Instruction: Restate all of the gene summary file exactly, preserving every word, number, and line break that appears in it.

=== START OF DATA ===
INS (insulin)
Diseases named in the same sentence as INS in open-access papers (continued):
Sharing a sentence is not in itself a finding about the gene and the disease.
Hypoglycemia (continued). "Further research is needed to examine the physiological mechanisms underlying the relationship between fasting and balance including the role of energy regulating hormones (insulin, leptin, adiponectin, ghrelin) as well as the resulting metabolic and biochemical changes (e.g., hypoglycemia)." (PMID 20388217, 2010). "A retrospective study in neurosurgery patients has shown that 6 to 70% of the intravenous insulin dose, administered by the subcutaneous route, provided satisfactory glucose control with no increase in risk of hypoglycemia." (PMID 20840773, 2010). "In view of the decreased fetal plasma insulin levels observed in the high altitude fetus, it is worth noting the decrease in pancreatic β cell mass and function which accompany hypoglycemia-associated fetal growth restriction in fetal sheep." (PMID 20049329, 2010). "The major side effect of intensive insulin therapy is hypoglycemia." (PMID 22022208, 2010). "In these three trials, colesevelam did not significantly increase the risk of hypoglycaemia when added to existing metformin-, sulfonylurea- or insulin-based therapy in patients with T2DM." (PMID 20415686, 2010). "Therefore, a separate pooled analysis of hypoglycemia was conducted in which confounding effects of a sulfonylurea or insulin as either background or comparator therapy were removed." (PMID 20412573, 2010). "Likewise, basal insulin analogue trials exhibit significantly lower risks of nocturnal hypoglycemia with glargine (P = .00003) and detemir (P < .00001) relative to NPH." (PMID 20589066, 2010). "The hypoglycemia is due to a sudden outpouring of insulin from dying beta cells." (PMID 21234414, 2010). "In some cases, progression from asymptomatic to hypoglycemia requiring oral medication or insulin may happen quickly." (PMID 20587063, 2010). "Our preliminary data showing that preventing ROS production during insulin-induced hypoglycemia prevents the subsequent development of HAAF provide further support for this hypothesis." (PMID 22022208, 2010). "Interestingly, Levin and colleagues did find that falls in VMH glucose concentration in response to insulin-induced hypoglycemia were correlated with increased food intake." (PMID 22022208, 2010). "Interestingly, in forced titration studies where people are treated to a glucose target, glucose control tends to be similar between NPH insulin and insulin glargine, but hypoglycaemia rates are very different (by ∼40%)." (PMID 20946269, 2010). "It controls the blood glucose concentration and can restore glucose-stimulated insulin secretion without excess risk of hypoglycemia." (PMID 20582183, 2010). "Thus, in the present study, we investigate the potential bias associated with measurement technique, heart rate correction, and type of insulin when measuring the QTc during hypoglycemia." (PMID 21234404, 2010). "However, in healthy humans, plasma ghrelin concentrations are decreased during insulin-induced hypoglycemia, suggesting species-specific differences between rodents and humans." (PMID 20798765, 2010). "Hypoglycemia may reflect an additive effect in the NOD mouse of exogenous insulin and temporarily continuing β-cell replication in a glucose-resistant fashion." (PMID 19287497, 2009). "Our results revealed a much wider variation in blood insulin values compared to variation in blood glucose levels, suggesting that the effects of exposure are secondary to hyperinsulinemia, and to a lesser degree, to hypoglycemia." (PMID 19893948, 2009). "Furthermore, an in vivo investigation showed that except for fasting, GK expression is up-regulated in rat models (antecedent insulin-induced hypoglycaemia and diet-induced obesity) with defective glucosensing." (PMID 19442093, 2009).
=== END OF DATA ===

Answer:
INS (insulin)
Diseases named in the same sentence as INS in open-access papers (continued):
Sharing a sentence is not in itself a finding about the gene and the disease.
Hypoglycemia (continued). "Further research is needed to examine the physiological mechanisms underlying the relationship between fasting and balance including the role of energy regulating hormones (insulin, leptin, adiponectin, ghrelin) as well as the resulting metabolic and biochemical changes (e.g., hypoglycemia)." (PMID 20388217, 2010). "A retrospective study in neurosurgery patients has shown that 6 to 70% of the intravenous insulin dose, administered by the subcutaneous route, provided satisfactory glucose control with no increase in risk of hypoglycemia." (PMID 20840773, 2010). "In view of the decreased fetal plasma insulin levels observed in the high altitude fetus, it is worth noting the decrease in pancreatic β cell mass and function which accompany hypoglycemia-associated fetal growth restriction in fetal sheep." (PMID 20049329, 2010). "The major side effect of intensive insulin therapy is hypoglycemia." (PMID 22022208, 2010). "In these three trials, colesevelam did not significantly increase the risk of hypoglycaemia when added to existing metformin-, sulfonylurea- or insulin-based therapy in patients with T2DM." (PMID 20415686, 2010). "Therefore, a separate pooled analysis of hypoglycemia was conducted in which confounding effects of a sulfonylurea or insulin as either background or comparator therapy were removed." (PMID 20412573, 2010). "Likewise, basal insulin analogue trials exhibit significantly lower risks of nocturnal hypoglycemia with glargine (P = .00003) and detemir (P < .00001) relative to NPH." (PMID 20589066, 2010). "The hypoglycemia is due to a sudden outpouring of insulin from dying beta cells." (PMID 21234414, 2010). "In some cases, progression from asymptomatic to hypoglycemia requiring oral medication or insulin may happen quickly." (PMID 20587063, 2010). "Our preliminary data showing that preventing ROS production during insulin-induced hypoglycemia prevents the subsequent development of HAAF provide further support for this hypothesis." (PMID 22022208, 2010). "Interestingly, Levin and colleagues did find that falls in VMH glucose concentration in response to insulin-induced hypoglycemia were correlated with increased food intake." (PMID 22022208, 2010). "Interestingly, in forced titration studies where people are treated to a glucose target, glucose control tends to be similar between NPH insulin and insulin glargine, but hypoglycaemia rates are very different (by ∼40%)." (PMID 20946269, 2010). "It controls the blood glucose concentration and can restore glucose-stimulated insulin secretion without excess risk of hypoglycemia." (PMID 20582183, 2010). "Thus, in the present study, we investigate the potential bias associated with measurement technique, heart rate correction, and type of insulin when measuring the QTc during hypoglycemia." (PMID 21234404, 2010). "However, in healthy humans, plasma ghrelin concentrations are decreased during insulin-induced hypoglycemia, suggesting species-specific differences between rodents and humans." (PMID 20798765, 2010). "Hypoglycemia may reflect an additive effect in the NOD mouse of exogenous insulin and temporarily continuing β-cell replication in a glucose-resistant fashion." (PMID 19287497, 2009). "Our results revealed a much wider variation in blood insulin values compared to variation in blood glucose levels, suggesting that the effects of exposure are secondary to hyperinsulinemia, and to a lesser degree, to hypoglycemia." (PMID 19893948, 2009). "Furthermore, an in vivo investigation showed that except for fasting, GK expression is up-regulated in rat models (antecedent insulin-induced hypoglycaemia and diet-induced obesity) with defective glucosensing." (PMID 19442093, 2009).